In the Scriptures, we are introduced to a man named Lot. He was the son of Haran, and therefore the nephew of Abraham. He is chiefly found in the book of Genesis, though his name is mentioned in several other books as well (examples: Deuteronomy 2:9,19; Psalms 83:8; II Peter 2:6-9). I will not be attempting an exhaustive work on Lot's life as there are many lessons (quite a lot actually) we can draw from to challenge and warn us in our own lives. But today I desire to look at Lot as the husband and father.
In Genesis 12 Abram (Abraham) was called of God to sojourn in Caanan, and Lot went with his uncle. And when Abram went down to Egypt during a famine, Lot did too.
He would have witnessed the unfortunate situation of Abram's lie about Sarai to protect his own life (Genesis 12:10-20). Afraid that the Egyptians would kill him to have her, Abram told Pharaoh she was his sister (a half truth), opening her up to great danger. She was taken into Pharaoh's house and Abram was given many presents of sheep, oxen, camels, servants, etc., for her sake. This gave Abram more wealth, but at a terrible price. He had lost the wife that was to bare him the promised seed that all the promises of God to him and all the nations of the world were bound up in. If God hadn't intervened, plagued Pharaoh's house, and exposed this falsehood she would have been gone for sure.
Point 1, from Lot's uncle: NEVER make your wife vulnerable to save your own hide!
This incident was a bad example to the nephew. Lot should have learned that it was wrong to put others in the way of danger for your own sake. We are not told what he took away from that event.
Abram returned from Egypt with his wife (thanks to the grace of God), and Lot came too (Genesis 13:1). Both men had their own flocks, herds, and tents. The land was not enough for them both to dwell together, and Abram kindly and graciously gave Lot first pick of where he'd like to go.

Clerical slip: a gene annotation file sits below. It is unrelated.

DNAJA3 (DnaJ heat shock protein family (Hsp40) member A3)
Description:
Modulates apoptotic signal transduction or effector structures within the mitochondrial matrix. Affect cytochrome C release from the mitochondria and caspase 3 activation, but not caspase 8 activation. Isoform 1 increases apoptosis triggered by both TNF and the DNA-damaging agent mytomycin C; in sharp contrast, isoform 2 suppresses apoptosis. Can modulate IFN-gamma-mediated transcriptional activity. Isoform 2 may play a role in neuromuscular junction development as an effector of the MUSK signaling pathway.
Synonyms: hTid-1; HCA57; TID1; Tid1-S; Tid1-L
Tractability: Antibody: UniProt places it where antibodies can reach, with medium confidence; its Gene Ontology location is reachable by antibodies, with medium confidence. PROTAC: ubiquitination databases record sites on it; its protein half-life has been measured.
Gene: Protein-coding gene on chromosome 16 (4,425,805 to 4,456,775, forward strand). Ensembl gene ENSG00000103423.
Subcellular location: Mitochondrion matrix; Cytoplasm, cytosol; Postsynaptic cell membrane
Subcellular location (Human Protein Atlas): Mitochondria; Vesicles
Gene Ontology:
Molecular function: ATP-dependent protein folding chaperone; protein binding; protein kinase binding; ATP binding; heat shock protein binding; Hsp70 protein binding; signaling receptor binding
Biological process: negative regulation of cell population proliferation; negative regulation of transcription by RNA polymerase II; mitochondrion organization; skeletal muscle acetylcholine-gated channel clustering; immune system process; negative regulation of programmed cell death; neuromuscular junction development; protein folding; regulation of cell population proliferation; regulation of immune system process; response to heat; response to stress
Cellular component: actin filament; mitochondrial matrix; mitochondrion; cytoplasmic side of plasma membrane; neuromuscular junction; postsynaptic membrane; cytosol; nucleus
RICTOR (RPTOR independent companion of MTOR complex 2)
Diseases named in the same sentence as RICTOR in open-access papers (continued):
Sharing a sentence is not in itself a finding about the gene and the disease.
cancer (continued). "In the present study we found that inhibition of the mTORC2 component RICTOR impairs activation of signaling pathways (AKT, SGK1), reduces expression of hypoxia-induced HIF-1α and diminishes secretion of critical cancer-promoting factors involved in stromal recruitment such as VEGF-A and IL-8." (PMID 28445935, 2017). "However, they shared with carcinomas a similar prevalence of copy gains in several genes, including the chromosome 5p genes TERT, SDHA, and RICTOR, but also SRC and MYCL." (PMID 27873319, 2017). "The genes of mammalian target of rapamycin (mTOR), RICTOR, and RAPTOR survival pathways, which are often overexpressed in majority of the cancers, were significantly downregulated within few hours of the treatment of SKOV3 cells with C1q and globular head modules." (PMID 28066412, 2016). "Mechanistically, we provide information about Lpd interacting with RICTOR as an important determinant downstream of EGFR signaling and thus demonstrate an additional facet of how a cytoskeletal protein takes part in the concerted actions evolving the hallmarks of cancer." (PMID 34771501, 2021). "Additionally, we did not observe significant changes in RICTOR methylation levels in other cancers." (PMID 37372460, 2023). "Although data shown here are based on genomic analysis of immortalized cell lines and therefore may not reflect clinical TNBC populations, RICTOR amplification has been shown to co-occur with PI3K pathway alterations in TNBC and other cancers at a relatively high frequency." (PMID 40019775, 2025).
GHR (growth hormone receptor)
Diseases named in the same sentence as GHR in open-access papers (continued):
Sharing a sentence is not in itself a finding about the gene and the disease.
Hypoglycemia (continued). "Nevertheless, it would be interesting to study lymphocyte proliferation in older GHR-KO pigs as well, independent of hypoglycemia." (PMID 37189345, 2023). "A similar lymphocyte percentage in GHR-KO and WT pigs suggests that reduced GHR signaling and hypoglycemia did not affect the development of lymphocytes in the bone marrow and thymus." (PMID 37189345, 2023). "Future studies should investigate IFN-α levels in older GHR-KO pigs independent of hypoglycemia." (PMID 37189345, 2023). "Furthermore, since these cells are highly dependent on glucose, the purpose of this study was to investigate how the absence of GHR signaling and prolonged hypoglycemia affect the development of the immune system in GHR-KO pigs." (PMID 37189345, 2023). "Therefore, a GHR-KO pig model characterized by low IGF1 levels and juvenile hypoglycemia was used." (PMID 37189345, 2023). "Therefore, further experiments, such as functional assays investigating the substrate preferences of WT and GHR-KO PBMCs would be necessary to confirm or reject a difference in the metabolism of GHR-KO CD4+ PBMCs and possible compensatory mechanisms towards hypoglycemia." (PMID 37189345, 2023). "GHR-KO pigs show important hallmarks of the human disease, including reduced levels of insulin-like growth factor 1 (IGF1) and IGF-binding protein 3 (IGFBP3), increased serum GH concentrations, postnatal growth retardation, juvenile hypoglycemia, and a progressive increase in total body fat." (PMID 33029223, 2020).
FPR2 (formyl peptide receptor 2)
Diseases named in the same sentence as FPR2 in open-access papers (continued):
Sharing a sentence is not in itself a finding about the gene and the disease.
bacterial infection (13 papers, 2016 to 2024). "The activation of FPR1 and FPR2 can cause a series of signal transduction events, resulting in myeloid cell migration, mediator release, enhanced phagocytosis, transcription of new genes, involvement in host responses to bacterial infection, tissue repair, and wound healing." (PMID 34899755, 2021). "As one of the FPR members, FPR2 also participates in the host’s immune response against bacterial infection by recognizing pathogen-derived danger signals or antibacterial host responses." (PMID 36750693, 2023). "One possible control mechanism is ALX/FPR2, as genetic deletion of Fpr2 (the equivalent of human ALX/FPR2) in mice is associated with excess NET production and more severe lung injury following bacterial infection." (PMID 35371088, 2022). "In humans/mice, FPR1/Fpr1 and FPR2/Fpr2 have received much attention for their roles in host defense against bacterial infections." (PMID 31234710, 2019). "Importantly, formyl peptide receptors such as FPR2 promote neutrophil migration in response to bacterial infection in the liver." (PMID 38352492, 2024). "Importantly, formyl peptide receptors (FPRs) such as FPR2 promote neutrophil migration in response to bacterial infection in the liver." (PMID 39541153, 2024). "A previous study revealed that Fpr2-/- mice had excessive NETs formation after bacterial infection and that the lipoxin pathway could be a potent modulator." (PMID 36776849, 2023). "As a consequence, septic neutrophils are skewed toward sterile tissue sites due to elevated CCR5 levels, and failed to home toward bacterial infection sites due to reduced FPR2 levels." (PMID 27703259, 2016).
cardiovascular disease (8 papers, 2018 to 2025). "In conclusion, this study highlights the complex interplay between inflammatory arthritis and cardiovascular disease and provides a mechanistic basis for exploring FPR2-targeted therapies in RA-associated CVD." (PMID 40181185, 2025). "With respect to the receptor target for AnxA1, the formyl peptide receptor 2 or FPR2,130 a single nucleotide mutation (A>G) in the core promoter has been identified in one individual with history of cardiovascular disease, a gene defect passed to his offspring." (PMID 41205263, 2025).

"And Lot lifted up his eyes, and beheld all the plain of Jordan, that it was well watered every where...Then Lot chose him all the plain of Jordan...and Lot dwelled in the cities of the plain, and pitched his tent toward Sodom" (Genesis 13:10-12).
Lot chose out what he believed would be best for his family, and flocks. He was thinking that surely in this well-watered spot, he would prosper. The problem was that this was the region of the cities of the plain, in the vicinity of their chief city, Sodom. The Scripture is very forthright about the character of this city:
"But the men of Sodom were wicked and sinners before the LORD exceedingly" (Genesis 13:13). But did Lot take heed of the dangers of the wicked city? Did he consider his ways and stay away from the place of the wicked (Proverbs 4:14-27)? He not only moved his home amongst the cities, but pitched his tent toward Sodom. It seems that this was advantageous, because he may find trade there, and you've got to think of your economic good. I mean won't that be best for my family in the long run? It wasn't long before Lot was dwelling right in Sodom (Genesis 14:12). How slippery is the road into iniquity! But maybe he could have reasoned thus: "It is just more convenient, for business you know, and my wife loves the shopping!" He may also have rationalized that this way perhaps he could influence the society for good.